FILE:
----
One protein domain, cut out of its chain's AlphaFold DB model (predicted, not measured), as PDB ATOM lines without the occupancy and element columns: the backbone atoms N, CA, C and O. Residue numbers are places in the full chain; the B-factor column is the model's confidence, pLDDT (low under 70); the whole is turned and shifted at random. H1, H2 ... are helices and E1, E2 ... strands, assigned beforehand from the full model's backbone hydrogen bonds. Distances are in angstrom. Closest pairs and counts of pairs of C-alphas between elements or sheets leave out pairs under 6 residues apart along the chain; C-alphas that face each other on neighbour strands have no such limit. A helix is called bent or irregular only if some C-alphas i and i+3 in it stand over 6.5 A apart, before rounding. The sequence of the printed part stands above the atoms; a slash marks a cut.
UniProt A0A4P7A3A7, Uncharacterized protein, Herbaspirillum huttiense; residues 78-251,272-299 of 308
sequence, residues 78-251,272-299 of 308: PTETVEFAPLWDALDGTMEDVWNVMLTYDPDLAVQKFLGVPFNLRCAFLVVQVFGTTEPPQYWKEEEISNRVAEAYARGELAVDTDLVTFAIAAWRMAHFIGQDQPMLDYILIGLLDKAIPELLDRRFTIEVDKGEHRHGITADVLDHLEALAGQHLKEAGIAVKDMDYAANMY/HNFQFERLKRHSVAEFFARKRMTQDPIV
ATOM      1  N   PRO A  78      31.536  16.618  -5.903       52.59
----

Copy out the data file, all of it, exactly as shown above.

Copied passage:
One protein domain, cut out of its chain's AlphaFold DB model (predicted, not measured), as PDB ATOM lines without the occupancy and element columns: the backbone atoms N, CA, C and O. Residue numbers are places in the full chain; the B-factor column is the model's confidence, pLDDT (low under 70); the whole is turned and shifted at random. H1, H2 ... are helices and E1, E2 ... strands, assigned beforehand from the full model's backbone hydrogen bonds. Distances are in angstrom. Closest pairs and counts of pairs of C-alphas between elements or sheets leave out pairs under 6 residues apart along the chain; C-alphas that face each other on neighbour strands have no such limit. A helix is called bent or irregular only if some C-alphas i and i+3 in it stand over 6.5 A apart, before rounding. The sequence of the printed part stands above the atoms; a slash marks a cut.
UniProt A0A4P7A3A7, Uncharacterized protein, Herbaspirillum huttiense; residues 78-251,272-299 of 308
sequence, residues 78-251,272-299 of 308: PTETVEFAPLWDALDGTMEDVWNVMLTYDPDLAVQKFLGVPFNLRCAFLVVQVFGTTEPPQYWKEEEISNRVAEAYARGELAVDTDLVTFAIAAWRMAHFIGQDQPMLDYILIGLLDKAIPELLDRRFTIEVDKGEHRHGITADVLDHLEALAGQHLKEAGIAVKDMDYAANMY/HNFQFERLKRHSVAEFFARKRMTQDPIV
ATOM      1  N   PRO A  78      31.536  16.618  -5.903       52.59